German coalition: Merkel's party reaches deal with SPD

November 27, 2013 5:30 AM

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German coalition: Merkel's party reaches deal with SPD

German Chancellor Angela Merkel's conservatives have agreed to enter a coalition with the centre-left Social Democratic Party (SPD), officials say.

The late-night decision follows lengthy discussions between leaders of the SPD and Mrs Merkel's Christian Democrats (CDU) and the allied CSU.

Her CDU fell just short of an outright majority in September's election, when its liberal partner won no seats.

Under the deal, the SPD gets a minimum wage and a lower retirement age and Chancellor Merkel's Christian Democrats get agreement that taxes will not rise.

The broad thrust of German policy is unlikely to change. The new government will balance its spending against incomes.

One intriguing policy is an agreement to introduce higher road tolls on foreign drivers. It is not clear how that would work or whether it would fall within European law.

The agreement has to be ratified by the membership of the SPD but the leadership will sell it as a real improvement in the lives of Germany's increasingly numerous low-paid workers.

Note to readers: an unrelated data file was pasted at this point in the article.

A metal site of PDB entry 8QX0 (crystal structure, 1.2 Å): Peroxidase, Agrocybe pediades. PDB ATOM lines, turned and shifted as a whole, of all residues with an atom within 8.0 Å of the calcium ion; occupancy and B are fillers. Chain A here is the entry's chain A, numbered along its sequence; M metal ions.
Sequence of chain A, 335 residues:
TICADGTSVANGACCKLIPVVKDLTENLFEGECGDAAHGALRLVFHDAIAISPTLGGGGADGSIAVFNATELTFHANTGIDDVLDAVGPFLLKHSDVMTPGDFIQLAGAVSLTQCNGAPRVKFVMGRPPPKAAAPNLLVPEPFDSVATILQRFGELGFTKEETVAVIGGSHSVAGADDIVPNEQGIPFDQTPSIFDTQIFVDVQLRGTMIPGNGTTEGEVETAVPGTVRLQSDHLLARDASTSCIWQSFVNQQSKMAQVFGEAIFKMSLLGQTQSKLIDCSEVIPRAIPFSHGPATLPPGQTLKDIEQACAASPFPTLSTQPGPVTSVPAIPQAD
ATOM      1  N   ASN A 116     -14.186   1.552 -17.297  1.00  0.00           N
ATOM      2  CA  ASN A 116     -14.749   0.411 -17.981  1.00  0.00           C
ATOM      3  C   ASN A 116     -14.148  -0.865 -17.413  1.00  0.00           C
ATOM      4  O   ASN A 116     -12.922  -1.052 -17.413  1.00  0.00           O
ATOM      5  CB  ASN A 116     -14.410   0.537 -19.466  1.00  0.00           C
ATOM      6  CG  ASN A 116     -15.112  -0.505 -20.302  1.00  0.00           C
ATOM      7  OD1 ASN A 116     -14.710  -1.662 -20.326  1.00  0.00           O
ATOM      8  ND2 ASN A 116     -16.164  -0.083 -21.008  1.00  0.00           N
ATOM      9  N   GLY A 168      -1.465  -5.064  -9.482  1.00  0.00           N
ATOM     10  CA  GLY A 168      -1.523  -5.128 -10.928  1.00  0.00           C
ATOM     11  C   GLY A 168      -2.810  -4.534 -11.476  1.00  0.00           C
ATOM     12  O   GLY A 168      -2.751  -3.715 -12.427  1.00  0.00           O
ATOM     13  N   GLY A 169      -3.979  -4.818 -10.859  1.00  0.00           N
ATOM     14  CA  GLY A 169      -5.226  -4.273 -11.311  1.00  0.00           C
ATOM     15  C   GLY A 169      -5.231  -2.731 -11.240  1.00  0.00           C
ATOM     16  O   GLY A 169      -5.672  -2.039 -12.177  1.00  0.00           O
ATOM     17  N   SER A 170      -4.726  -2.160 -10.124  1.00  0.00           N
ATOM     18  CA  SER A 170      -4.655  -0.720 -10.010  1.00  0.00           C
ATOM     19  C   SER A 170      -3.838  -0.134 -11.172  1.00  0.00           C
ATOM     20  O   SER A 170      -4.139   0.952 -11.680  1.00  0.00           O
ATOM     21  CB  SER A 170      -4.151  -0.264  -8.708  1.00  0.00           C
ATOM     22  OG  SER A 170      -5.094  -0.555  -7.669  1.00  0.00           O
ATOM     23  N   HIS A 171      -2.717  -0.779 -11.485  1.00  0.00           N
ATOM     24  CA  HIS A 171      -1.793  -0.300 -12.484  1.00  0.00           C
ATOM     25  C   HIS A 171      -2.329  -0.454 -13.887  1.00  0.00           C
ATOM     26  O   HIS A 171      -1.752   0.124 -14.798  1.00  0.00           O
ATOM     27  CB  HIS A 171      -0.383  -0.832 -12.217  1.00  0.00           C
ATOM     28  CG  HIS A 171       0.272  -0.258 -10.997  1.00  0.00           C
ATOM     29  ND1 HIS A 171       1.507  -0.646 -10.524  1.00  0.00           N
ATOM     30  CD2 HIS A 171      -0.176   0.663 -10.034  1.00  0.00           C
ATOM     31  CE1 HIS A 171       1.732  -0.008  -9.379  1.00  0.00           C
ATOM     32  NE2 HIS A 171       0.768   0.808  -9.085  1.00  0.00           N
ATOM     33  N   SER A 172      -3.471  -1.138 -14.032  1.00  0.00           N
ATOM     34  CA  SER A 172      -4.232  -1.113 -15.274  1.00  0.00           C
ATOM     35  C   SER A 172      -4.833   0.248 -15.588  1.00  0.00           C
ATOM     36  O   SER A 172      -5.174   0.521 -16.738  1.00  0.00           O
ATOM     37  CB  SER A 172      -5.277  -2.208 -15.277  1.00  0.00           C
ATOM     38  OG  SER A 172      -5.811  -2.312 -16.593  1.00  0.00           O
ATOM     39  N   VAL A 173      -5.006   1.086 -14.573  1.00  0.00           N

It may also strengthen Chancellor Merkel's position on Europe. In the past, she has had to get agreement within the Bundestag for German participation in bail-outs via a debate and a vote on the floor of the Bundestag. In future, she will have the overwhelming majority a cross-party grand coalition brings.

The final coalition deal will now go to a ballot of SPD members to be signed off.

Mrs Merkel is expected to present the agreement alongside CSU leader Horst Seehofer and the SPD's Sigmar Gabriel on Wednesday morning.

Parties reached settlements on issues including a minimum wage, a lower retirement age, and changes to dual citizenship rules.

As a result, a nationwide minimum wage of 8.50 euros ($11.55, £7.11) could come into force from January.

The parties also agreed that there would be no tax increases, a key demand of the CDU/CSU.

This time around, the partnership faces the twin tasks of rebalancing the eurozone's biggest economy and winning the support of the German public to tackle the eurozone's debt and banking problems.

At the election on 22 September, the CDU took about 41.5% of the vote, the SPD won 26%, the Greens 8.4%, and the former communist Left Party 8.6%.

The CDU's previous coalition partner, the Free Democrats, narrowly failed to cross the 5% threshold for entering parliament.


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